What do employers want to hear in an interview?


Whether you are looking for a full-time position or an internship, you must undergo the interview process where you will be interviewed (most likely) by a recruitment/HR officer to see if you are suitable for the role. This stage can be very nerve wrecking as it solely depends on you and the way you perform in the interview SO…we have put together this blog – we’ll do our best to advise you on what to say and how to act in your interview.

You are Teachable 

We all make mistakes and one of the main reason we are undertaking internships is to receive more training and to learn about our potential future careers. Employers are aware of this situation but what they need to know is that you are willing to learn, that you accept your mistakes willingly and will let yourself to be guided by someone with more experience.

You can take Instructions 

Employers want to know if you are easy to communicate with and can take orders.  If they ask you to do a certain job, they expect it to be done – what they don’t want to do is ask twice, and therefore you must show them that you can take instruction and get the job done!  Don’t be fearful of asking for guidance on said task just make sure you’re not asked twice to complete it!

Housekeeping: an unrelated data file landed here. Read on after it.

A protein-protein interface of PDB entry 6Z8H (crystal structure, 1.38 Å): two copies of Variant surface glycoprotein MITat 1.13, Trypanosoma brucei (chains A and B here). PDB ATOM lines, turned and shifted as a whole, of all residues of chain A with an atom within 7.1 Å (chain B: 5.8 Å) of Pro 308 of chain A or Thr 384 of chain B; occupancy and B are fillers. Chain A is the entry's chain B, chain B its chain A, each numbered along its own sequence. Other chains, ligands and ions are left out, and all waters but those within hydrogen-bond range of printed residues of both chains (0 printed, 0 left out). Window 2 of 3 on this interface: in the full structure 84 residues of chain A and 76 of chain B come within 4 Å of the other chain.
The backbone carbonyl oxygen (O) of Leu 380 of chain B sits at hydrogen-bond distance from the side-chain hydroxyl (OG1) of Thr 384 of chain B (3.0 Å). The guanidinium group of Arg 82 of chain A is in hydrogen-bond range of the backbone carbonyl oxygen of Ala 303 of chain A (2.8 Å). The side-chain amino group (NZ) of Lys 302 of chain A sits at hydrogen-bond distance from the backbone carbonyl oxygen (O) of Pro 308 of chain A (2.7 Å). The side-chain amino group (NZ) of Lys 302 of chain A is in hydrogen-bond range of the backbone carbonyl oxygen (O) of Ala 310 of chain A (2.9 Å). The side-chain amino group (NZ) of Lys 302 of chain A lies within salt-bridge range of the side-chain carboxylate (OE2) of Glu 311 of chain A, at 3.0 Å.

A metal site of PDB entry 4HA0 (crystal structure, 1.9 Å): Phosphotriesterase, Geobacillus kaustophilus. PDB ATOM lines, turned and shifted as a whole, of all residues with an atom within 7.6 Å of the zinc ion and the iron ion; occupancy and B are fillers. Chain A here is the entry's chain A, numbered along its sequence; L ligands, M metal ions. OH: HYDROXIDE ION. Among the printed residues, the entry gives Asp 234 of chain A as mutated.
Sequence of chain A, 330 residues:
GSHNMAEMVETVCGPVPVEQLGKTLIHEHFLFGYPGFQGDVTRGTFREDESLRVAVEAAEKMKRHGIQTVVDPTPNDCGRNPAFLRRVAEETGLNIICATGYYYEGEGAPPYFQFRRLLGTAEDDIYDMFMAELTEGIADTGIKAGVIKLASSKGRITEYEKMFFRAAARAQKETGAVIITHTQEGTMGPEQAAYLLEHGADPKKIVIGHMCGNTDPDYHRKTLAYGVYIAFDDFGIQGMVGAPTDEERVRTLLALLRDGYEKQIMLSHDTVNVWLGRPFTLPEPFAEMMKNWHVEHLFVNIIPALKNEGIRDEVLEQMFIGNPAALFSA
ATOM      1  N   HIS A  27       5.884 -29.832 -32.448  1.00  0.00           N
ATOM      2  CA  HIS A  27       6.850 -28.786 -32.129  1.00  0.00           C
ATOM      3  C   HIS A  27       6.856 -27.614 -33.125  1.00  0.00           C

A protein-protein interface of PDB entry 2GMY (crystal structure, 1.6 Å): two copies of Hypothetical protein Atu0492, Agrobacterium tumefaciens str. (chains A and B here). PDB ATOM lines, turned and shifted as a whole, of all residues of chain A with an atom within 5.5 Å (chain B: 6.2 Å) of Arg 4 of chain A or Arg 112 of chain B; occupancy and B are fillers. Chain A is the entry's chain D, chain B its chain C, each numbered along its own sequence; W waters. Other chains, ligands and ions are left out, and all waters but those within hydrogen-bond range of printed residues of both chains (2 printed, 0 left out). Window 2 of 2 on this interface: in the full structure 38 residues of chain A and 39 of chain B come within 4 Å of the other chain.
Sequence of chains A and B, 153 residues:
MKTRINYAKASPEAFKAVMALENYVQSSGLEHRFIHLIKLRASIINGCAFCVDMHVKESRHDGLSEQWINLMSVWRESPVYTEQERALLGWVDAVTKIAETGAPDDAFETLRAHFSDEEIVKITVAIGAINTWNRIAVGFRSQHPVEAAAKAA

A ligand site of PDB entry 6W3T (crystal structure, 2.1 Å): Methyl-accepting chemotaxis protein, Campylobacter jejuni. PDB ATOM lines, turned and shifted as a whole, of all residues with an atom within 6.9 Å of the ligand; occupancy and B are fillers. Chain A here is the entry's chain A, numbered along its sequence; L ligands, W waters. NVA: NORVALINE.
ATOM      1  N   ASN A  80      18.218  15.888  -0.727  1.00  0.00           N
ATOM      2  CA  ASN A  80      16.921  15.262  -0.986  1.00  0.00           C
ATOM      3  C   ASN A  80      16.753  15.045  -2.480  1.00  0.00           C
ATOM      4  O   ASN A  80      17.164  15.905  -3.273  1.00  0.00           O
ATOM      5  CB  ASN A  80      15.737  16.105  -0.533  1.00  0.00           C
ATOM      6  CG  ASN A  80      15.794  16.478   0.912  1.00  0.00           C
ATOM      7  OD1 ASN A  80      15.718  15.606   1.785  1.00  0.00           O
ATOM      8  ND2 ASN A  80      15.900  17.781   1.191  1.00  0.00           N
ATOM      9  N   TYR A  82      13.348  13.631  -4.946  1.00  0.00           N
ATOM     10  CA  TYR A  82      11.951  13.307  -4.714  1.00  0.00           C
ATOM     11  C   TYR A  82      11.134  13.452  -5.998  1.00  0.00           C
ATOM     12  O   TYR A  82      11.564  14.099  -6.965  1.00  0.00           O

You are a Team Player

This one might seem like a no-brainer as we hear it all the time…how important the team is and working together.  You have to show during your interview that you are a true team player and don’t work purely for personal gain, when problems and conflicts arise, you will not be pointing fingers but will work with and support the team in order to fix the issue and move on.

You are Loyal

There is no way the employer will ask you if you see yourself within the company’s structures in the next 10 years, first off you’re an intern so you will most likely be going back to study at some point!  But what an employer does want to know is that you will be fully committed and loyal for the time of your employment.


Michael Neece, has 20 years of experience in conducting and analysing interviews and in a recent interview, he has been asked a question about the most memorable candidate he has ever interviewed. He talked about one interview he has undertaken where he has asked a candidate a challenging question, what that candidate did instead of rushing to answer, is he took 20-30 seconds of silence to gather his thoughts and then answered – Michael mentioned he wanted to hire him in the first 15 seconds. Taking your time and distancing yourself from difficult situations can give you a different perspective on things, it shows maturity, confidence and conflict when under put pressure.


We hope that these will prove to be useful for you during your interview, remember to still carry out your initial footwork, but keep these points in the back of your mind as knowing these and applying them currently in your interview will give you an edge over other candidates!